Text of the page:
"We know that this is a great niche for us," he said. "We serve this market better than anybody, not just on the advertising mail side but the package side as well."


One initiative, "Grow Your Business" days, teaches businesses how to create compelling messages to draw in customers. The workshop shows customers how to create and send mailings from their own lists, use digital images and messages on original postcards that they can buy and send via NetPost Premium Postcards online. First tested in Sacramento, CA, the program is to roll out nationwide this year.


Neither is the USPS neglecting big businesses.


"We are going to have a really big push by the sales force selling direct mail and the advantages of it," Hurst said. "It's going to be almost two-thirds of the effort in the coming year."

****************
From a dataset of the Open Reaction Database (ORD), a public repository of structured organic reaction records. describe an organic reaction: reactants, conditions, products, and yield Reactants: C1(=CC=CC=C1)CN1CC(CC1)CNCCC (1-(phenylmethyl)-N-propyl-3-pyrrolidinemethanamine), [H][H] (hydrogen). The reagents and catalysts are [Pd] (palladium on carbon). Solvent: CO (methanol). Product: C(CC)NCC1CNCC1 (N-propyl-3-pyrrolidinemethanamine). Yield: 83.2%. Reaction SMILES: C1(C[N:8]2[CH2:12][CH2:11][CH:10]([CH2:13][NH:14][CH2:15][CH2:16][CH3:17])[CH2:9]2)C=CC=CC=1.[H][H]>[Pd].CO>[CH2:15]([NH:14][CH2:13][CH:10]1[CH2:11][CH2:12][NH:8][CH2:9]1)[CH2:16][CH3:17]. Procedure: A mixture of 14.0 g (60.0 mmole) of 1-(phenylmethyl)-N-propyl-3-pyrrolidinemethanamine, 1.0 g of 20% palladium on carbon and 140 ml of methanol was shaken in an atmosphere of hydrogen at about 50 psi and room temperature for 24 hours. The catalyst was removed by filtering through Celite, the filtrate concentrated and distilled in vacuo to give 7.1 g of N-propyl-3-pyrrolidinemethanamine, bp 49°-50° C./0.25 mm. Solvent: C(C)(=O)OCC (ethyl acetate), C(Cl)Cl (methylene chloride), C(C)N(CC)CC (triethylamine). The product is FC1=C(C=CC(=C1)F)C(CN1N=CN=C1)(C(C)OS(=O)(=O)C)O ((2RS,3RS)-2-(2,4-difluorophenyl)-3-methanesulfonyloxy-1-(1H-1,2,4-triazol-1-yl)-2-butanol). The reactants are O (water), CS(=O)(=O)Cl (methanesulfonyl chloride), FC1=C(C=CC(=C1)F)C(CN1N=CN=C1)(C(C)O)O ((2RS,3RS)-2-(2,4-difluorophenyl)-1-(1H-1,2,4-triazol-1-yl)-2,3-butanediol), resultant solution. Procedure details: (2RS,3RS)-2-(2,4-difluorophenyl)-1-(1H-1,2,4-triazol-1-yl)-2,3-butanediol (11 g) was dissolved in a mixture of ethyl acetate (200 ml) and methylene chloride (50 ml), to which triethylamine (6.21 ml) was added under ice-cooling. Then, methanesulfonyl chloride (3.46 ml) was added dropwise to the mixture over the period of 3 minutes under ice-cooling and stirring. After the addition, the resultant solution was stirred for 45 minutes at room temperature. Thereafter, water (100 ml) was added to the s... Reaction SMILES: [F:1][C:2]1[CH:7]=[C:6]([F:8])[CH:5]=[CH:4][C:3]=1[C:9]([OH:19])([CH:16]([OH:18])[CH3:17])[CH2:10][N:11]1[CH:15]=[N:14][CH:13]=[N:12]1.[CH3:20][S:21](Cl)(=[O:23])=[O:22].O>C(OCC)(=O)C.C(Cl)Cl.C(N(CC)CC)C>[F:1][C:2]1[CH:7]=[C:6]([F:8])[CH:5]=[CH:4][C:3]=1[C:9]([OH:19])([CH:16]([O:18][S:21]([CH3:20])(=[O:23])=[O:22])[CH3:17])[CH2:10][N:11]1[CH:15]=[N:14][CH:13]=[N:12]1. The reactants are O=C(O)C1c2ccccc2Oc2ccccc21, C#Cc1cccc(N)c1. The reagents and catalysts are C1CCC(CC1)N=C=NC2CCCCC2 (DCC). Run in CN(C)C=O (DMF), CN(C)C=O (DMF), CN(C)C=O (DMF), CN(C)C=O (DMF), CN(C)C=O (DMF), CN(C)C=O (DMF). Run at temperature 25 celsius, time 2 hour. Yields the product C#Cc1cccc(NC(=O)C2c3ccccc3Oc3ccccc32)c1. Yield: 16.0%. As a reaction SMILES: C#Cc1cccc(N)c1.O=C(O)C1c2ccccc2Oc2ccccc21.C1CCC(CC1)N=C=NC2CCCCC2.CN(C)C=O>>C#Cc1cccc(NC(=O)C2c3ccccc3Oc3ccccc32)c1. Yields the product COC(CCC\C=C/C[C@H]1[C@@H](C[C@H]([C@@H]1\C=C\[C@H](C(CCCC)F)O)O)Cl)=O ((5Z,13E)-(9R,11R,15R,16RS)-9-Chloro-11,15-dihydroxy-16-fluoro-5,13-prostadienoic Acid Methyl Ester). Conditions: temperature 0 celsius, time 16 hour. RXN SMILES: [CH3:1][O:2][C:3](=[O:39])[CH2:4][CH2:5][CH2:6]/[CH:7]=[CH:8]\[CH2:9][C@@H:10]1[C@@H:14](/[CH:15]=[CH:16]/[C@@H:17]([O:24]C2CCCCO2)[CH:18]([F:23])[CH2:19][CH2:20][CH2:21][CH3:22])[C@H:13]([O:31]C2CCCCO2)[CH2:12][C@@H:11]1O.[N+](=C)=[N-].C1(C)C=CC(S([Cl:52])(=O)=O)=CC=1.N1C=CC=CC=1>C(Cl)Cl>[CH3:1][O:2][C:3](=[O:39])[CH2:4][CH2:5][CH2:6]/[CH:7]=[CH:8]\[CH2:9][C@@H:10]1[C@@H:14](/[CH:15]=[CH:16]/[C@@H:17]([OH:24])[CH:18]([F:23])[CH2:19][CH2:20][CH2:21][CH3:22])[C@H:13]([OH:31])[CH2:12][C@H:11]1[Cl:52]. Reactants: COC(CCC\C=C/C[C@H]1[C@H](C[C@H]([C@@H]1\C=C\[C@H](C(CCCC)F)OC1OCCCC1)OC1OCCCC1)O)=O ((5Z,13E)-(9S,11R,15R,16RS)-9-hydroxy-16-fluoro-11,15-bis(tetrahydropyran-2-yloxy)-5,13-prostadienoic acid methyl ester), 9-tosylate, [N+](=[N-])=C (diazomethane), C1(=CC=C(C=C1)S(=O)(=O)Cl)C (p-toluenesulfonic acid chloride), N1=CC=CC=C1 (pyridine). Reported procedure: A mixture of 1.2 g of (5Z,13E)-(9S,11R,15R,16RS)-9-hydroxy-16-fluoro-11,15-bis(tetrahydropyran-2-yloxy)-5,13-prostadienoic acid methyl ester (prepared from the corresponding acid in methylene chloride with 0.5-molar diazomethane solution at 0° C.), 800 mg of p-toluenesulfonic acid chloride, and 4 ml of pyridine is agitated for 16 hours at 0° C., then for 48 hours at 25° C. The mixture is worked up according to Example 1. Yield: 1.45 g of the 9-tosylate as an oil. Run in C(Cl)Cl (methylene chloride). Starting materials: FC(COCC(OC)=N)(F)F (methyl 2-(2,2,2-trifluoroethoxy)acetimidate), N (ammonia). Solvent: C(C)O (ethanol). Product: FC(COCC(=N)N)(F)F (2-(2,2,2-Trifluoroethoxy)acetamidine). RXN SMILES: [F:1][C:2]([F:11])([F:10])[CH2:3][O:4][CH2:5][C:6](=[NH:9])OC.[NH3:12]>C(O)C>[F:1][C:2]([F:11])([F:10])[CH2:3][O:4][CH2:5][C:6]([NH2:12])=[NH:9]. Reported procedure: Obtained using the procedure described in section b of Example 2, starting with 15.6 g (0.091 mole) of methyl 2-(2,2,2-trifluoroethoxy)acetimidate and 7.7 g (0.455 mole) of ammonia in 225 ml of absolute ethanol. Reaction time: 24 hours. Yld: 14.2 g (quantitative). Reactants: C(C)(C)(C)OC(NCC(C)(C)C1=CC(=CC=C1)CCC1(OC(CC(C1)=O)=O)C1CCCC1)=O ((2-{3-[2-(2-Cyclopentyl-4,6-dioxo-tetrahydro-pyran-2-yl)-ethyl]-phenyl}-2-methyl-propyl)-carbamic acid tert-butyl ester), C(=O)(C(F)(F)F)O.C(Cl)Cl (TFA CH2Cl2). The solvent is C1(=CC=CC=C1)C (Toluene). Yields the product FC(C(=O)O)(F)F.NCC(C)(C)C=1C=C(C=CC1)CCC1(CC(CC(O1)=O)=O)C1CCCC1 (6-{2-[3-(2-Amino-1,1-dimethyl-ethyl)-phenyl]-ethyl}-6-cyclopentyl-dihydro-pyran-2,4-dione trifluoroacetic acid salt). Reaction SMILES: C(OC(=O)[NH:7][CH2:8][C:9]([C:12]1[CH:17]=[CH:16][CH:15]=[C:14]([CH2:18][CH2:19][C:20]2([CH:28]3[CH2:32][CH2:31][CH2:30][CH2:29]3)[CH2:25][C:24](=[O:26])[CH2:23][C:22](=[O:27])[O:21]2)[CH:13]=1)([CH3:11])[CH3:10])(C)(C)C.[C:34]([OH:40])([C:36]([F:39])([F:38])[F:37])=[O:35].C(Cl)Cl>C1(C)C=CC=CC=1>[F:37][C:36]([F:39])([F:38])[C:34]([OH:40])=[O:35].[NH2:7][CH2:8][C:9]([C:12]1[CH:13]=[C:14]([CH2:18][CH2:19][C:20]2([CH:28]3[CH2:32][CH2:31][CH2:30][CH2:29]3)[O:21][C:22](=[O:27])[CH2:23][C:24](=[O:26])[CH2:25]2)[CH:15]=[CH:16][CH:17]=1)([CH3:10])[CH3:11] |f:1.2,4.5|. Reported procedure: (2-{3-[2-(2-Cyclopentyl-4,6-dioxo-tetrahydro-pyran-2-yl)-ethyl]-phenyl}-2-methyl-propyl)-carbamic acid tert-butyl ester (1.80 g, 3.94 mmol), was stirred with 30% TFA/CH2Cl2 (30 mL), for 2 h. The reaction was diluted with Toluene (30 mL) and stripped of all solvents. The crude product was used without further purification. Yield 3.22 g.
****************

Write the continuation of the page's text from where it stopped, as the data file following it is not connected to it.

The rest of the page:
The "Branding Through the Mailbox" initiative started last year, targeting large companies and ad agencies.


"On the general side of the ad agency, they are usually the ones that get the branding exercises, and they really don't consider mail," he said. "They think of television and radio, and that they need to get the brand out there to a lot of eyeballs."


The USPS also is working with Postal Customer Councils nationwide to create a list of mail service providers for posting on the USPS' direct mail Web site.


Hurst said the USPS is doing more promotions around its NetPost services, including NetPost Premium Postcards, NetPost Mailing Online and NetPost CardStore.